Before we start, let’s take a look at what are considered “repairs” to safety and safety relief valves. Repairing a safety valve or safety relief valve could involve a number of operations, such as replacement, re-machining or cleaning of any critical part, lapping of the seat and disk — or any other operation which may affect the flow passage, capacity, function or pressure retaining integrity of the valve. Even disassembling, reassembling or making adjustments which affect a valve’s function should be considered a repair. This does not include testing or adjustments of new valves upon initial installation.
There are many types and designs of safety valves. Even though individual components may vary by design, the basic functions of the parts do not change from one valve to the next. However, this does not mean all valves are alike and repaired alike. Each valve design has its own maintenance requirements and specifications, and they should be carefully studied before a repair authorized.
In general, safety valves have the following components:
Nozzle — A pressure-containing element which constitutes the inlet flow passage.Seat — A pressure-containing component which makes contact between the fixed and moving portions of a valve. Guide — A guiding surface for the disk to ensure proper alignment of the seating surfaces. Stem — A means to connect the disk to the lifting device. Spring — Used to provide the static force necessary to keep the disk in contact with the seat until the set pressure is reached. Compression Screw — The external adjustment used to establish the valve’s set pressure.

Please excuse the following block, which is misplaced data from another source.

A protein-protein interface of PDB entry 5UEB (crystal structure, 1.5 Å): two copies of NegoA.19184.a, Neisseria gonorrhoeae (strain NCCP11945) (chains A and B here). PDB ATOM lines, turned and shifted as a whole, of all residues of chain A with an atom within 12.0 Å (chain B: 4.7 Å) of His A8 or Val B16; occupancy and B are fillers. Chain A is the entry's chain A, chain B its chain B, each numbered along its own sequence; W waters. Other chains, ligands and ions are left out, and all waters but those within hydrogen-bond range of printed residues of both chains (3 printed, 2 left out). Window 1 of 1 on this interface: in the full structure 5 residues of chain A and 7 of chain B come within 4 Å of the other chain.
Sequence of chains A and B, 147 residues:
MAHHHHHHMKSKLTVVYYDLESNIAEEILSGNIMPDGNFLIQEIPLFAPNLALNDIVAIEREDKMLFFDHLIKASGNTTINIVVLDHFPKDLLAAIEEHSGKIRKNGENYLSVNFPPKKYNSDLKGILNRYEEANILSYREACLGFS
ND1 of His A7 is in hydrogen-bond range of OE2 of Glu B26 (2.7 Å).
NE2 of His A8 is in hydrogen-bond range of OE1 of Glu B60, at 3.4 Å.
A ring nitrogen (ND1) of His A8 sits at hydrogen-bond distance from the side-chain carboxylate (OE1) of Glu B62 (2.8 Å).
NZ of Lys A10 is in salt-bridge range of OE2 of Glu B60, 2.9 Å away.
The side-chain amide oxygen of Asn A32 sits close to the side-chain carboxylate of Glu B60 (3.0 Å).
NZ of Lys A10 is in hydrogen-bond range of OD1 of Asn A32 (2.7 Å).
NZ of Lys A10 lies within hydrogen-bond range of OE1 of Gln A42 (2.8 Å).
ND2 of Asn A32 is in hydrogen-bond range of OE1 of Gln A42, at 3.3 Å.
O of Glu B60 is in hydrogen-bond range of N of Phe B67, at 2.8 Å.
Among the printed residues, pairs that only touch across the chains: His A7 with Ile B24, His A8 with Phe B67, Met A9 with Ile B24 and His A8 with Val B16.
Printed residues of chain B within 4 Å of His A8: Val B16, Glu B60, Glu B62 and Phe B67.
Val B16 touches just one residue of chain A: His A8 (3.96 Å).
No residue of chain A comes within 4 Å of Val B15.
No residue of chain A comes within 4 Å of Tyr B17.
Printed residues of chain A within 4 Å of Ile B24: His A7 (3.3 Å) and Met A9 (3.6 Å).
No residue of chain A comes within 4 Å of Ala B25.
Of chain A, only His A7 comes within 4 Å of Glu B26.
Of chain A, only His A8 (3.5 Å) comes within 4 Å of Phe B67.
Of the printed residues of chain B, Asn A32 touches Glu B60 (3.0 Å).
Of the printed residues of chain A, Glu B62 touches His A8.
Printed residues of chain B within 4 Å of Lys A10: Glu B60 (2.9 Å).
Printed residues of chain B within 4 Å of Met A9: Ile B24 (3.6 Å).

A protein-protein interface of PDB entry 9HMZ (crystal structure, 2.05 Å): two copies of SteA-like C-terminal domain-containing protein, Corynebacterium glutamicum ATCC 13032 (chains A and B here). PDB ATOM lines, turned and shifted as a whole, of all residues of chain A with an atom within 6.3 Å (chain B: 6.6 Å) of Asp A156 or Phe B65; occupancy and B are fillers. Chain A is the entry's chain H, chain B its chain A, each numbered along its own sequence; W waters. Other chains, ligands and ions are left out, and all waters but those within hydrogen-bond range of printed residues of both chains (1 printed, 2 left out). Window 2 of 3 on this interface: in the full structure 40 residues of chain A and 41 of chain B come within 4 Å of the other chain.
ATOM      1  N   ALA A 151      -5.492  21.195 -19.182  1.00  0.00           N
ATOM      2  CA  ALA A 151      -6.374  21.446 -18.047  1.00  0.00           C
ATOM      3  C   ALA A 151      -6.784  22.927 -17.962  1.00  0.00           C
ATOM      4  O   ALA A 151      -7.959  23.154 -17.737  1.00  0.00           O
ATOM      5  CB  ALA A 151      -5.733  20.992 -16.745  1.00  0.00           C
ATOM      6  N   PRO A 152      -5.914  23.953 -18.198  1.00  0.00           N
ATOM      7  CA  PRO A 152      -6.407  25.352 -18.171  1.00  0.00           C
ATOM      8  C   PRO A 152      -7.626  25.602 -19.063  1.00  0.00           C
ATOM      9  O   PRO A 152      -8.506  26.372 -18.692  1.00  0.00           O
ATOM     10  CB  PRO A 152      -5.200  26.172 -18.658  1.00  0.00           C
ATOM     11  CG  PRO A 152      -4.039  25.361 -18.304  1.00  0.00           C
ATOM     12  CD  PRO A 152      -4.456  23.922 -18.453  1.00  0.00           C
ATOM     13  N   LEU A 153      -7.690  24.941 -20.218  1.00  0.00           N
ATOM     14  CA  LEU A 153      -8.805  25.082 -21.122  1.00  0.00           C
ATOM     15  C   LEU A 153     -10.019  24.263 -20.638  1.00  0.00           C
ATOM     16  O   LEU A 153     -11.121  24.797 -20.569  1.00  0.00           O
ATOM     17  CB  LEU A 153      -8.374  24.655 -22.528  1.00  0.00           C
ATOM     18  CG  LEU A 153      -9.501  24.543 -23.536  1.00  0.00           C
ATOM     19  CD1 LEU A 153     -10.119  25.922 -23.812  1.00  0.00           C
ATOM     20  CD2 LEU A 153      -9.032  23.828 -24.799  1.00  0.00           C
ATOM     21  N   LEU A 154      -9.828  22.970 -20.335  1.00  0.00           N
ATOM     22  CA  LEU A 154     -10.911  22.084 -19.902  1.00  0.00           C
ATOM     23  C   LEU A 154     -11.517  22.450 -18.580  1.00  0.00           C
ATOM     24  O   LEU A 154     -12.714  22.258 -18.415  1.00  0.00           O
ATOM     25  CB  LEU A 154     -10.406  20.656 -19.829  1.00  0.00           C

Improper repairs to safety valves can be divided into two basic categories:
An example of poor workmanship could be the overtightening of a valve in a vice during its disassembly. This could result in cracking the body or deforming a part, which could lead to misalignment or binding once the valve is reassembled.
One of the most commonly overlooked issues of this nature are cracked components. It is imperative that repair organizations incorporate thorough, non-destructive examination into their repair procedures to ensure flaws do not go undetected.
Possible Effects of Improper Repairs
The most detrimental effect of a poor repair job is a reduction in a valve’s relief capacity. After all, the primary function of a safety valve to relieve at a sufficient capacity to prevent exceeding a certain value above the maximum allowable working pressure of the vessel. Other effects might be a shift in the valve’s set pressure or blowdown outside the specified tolerances of the code.
Operationally, the valve’s moveable components may hang up, flutter or chatter, and leakage or excessive simmering may be present. The valve’s lift might be restricted in some way. All of these items, either individually or collectively, could have an overall effect on relieving capacity.
The Bottom Line
Each repair organization is required to ensure their personnel are knowledgeable and fully qualified. It is essential that each organization establish an effective quality control system to ensure that valves repaired have been returned to performance and conditions equivalent to the standard for new valves.
By combining the use of competent repair personnel with effective quality control systems — and conducting repairs in accordance with the National Board VR program, it’s possible to overcome the problems caused by improper repair of safety valves.
Information from this article was taken from the National Board of Boiler and Pressure Vessel Inspectors. More information can be found at www.nationalboard.org.